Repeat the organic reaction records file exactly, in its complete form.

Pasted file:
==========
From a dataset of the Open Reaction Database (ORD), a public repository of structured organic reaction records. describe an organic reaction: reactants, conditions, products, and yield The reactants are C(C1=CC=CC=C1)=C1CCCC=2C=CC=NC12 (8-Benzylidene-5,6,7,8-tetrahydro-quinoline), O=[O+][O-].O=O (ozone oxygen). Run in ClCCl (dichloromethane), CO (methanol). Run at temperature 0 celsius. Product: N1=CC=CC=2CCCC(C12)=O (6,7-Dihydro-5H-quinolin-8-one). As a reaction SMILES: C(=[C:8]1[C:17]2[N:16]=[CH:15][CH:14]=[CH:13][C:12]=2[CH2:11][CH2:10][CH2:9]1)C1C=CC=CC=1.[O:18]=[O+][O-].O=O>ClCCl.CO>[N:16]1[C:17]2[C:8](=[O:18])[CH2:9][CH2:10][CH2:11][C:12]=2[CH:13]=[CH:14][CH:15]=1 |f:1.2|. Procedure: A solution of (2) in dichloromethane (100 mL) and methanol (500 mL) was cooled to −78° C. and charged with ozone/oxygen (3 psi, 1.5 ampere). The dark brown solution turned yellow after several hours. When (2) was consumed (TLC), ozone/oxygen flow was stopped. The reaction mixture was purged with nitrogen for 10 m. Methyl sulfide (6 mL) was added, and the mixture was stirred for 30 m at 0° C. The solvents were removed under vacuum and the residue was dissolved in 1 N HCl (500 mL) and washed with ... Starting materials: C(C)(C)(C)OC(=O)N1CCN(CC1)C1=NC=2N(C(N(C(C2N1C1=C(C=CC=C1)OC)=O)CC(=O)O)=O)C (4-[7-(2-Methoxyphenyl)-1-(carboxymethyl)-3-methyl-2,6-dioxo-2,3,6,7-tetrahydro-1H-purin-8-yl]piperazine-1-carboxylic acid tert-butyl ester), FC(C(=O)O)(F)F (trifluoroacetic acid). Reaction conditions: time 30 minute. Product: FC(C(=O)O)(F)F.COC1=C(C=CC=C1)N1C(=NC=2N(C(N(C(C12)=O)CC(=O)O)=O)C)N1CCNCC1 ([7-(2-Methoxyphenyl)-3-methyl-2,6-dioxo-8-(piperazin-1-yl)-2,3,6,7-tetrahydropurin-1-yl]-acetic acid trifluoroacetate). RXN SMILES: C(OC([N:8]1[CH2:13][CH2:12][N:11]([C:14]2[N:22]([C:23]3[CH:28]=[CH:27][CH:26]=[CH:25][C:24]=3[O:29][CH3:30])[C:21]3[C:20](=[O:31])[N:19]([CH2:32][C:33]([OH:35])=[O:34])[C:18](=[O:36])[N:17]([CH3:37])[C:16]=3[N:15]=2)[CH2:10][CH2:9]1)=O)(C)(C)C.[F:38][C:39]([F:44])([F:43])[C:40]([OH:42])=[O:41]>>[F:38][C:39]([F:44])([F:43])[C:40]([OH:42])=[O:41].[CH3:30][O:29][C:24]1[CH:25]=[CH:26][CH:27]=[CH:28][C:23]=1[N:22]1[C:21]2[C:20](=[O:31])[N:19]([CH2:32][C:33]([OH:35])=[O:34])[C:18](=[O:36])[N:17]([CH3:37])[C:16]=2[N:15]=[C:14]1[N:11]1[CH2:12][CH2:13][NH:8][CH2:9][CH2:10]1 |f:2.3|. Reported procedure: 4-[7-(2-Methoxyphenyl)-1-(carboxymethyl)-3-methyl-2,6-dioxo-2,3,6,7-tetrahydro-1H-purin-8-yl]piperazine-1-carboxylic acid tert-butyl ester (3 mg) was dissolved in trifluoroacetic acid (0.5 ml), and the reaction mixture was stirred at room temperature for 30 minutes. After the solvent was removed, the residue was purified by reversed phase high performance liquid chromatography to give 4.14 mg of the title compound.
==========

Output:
From a dataset of the Open Reaction Database (ORD), a public repository of structured organic reaction records. describe an organic reaction: reactants, conditions, products, and yield The reactants are C(C1=CC=CC=C1)=C1CCCC=2C=CC=NC12 (8-Benzylidene-5,6,7,8-tetrahydro-quinoline), O=[O+][O-].O=O (ozone oxygen). Run in ClCCl (dichloromethane), CO (methanol). Run at temperature 0 celsius. Product: N1=CC=CC=2CCCC(C12)=O (6,7-Dihydro-5H-quinolin-8-one). As a reaction SMILES: C(=[C:8]1[C:17]2[N:16]=[CH:15][CH:14]=[CH:13][C:12]=2[CH2:11][CH2:10][CH2:9]1)C1C=CC=CC=1.[O:18]=[O+][O-].O=O>ClCCl.CO>[N:16]1[C:17]2[C:8](=[O:18])[CH2:9][CH2:10][CH2:11][C:12]=2[CH:13]=[CH:14][CH:15]=1 |f:1.2|. Procedure: A solution of (2) in dichloromethane (100 mL) and methanol (500 mL) was cooled to −78° C. and charged with ozone/oxygen (3 psi, 1.5 ampere). The dark brown solution turned yellow after several hours. When (2) was consumed (TLC), ozone/oxygen flow was stopped. The reaction mixture was purged with nitrogen for 10 m. Methyl sulfide (6 mL) was added, and the mixture was stirred for 30 m at 0° C. The solvents were removed under vacuum and the residue was dissolved in 1 N HCl (500 mL) and washed with ... Starting materials: C(C)(C)(C)OC(=O)N1CCN(CC1)C1=NC=2N(C(N(C(C2N1C1=C(C=CC=C1)OC)=O)CC(=O)O)=O)C (4-[7-(2-Methoxyphenyl)-1-(carboxymethyl)-3-methyl-2,6-dioxo-2,3,6,7-tetrahydro-1H-purin-8-yl]piperazine-1-carboxylic acid tert-butyl ester), FC(C(=O)O)(F)F (trifluoroacetic acid). Reaction conditions: time 30 minute. Product: FC(C(=O)O)(F)F.COC1=C(C=CC=C1)N1C(=NC=2N(C(N(C(C12)=O)CC(=O)O)=O)C)N1CCNCC1 ([7-(2-Methoxyphenyl)-3-methyl-2,6-dioxo-8-(piperazin-1-yl)-2,3,6,7-tetrahydropurin-1-yl]-acetic acid trifluoroacetate). RXN SMILES: C(OC([N:8]1[CH2:13][CH2:12][N:11]([C:14]2[N:22]([C:23]3[CH:28]=[CH:27][CH:26]=[CH:25][C:24]=3[O:29][CH3:30])[C:21]3[C:20](=[O:31])[N:19]([CH2:32][C:33]([OH:35])=[O:34])[C:18](=[O:36])[N:17]([CH3:37])[C:16]=3[N:15]=2)[CH2:10][CH2:9]1)=O)(C)(C)C.[F:38][C:39]([F:44])([F:43])[C:40]([OH:42])=[O:41]>>[F:38][C:39]([F:44])([F:43])[C:40]([OH:42])=[O:41].[CH3:30][O:29][C:24]1[CH:25]=[CH:26][CH:27]=[CH:28][C:23]=1[N:22]1[C:21]2[C:20](=[O:31])[N:19]([CH2:32][C:33]([OH:35])=[O:34])[C:18](=[O:36])[N:17]([CH3:37])[C:16]=2[N:15]=[C:14]1[N:11]1[CH2:12][CH2:13][NH:8][CH2:9][CH2:10]1 |f:2.3|. Reported procedure: 4-[7-(2-Methoxyphenyl)-1-(carboxymethyl)-3-methyl-2,6-dioxo-2,3,6,7-tetrahydro-1H-purin-8-yl]piperazine-1-carboxylic acid tert-butyl ester (3 mg) was dissolved in trifluoroacetic acid (0.5 ml), and the reaction mixture was stirred at room temperature for 30 minutes. After the solvent was removed, the residue was purified by reversed phase high performance liquid chromatography to give 4.14 mg of the title compound.